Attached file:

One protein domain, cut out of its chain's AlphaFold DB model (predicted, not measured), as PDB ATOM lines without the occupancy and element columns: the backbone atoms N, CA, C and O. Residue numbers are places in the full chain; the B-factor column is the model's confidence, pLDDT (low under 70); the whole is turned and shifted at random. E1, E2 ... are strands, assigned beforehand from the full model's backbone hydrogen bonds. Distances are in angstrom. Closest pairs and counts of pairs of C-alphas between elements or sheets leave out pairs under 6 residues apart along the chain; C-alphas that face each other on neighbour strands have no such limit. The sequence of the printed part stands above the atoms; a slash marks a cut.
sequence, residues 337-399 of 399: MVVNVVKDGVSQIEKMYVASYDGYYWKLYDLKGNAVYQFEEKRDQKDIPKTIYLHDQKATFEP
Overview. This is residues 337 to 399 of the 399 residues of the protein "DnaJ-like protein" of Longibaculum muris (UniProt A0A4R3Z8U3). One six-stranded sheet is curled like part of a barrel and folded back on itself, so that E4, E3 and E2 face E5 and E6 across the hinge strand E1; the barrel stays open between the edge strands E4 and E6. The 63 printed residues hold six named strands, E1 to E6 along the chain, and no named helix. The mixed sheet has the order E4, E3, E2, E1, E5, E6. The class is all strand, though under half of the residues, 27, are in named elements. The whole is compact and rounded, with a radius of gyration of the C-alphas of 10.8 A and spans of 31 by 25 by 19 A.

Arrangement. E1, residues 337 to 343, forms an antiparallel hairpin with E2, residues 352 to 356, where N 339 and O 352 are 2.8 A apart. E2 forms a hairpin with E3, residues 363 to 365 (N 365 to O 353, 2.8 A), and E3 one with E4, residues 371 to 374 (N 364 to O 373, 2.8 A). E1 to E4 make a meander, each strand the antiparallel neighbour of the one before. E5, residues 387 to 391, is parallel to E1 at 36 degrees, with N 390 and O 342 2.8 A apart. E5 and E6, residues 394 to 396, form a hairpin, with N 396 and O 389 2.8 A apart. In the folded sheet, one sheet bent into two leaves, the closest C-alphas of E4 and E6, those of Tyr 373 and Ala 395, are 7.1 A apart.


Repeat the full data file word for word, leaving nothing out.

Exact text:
One protein domain, cut out of its chain's AlphaFold DB model (predicted, not measured), as PDB ATOM lines without the occupancy and element columns: the backbone atoms N, CA, C and O. Residue numbers are places in the full chain; the B-factor column is the model's confidence, pLDDT (low under 70); the whole is turned and shifted at random. E1, E2 ... are strands, assigned beforehand from the full model's backbone hydrogen bonds. Distances are in angstrom. Closest pairs and counts of pairs of C-alphas between elements or sheets leave out pairs under 6 residues apart along the chain; C-alphas that face each other on neighbour strands have no such limit. The sequence of the printed part stands above the atoms; a slash marks a cut.
sequence, residues 337-399 of 399: MVVNVVKDGVSQIEKMYVASYDGYYWKLYDLKGNAVYQFEEKRDQKDIPKTIYLHDQKATFEP
Overview. This is residues 337 to 399 of the 399 residues of the protein "DnaJ-like protein" of Longibaculum muris (UniProt A0A4R3Z8U3). One six-stranded sheet is curled like part of a barrel and folded back on itself, so that E4, E3 and E2 face E5 and E6 across the hinge strand E1; the barrel stays open between the edge strands E4 and E6. The 63 printed residues hold six named strands, E1 to E6 along the chain, and no named helix. The mixed sheet has the order E4, E3, E2, E1, E5, E6. The class is all strand, though under half of the residues, 27, are in named elements. The whole is compact and rounded, with a radius of gyration of the C-alphas of 10.8 A and spans of 31 by 25 by 19 A.

Arrangement. E1, residues 337 to 343, forms an antiparallel hairpin with E2, residues 352 to 356, where N 339 and O 352 are 2.8 A apart. E2 forms a hairpin with E3, residues 363 to 365 (N 365 to O 353, 2.8 A), and E3 one with E4, residues 371 to 374 (N 364 to O 373, 2.8 A). E1 to E4 make a meander, each strand the antiparallel neighbour of the one before. E5, residues 387 to 391, is parallel to E1 at 36 degrees, with N 390 and O 342 2.8 A apart. E5 and E6, residues 394 to 396, form a hairpin, with N 396 and O 389 2.8 A apart. In the folded sheet, one sheet bent into two leaves, the closest C-alphas of E4 and E6, those of Tyr 373 and Ala 395, are 7.1 A apart.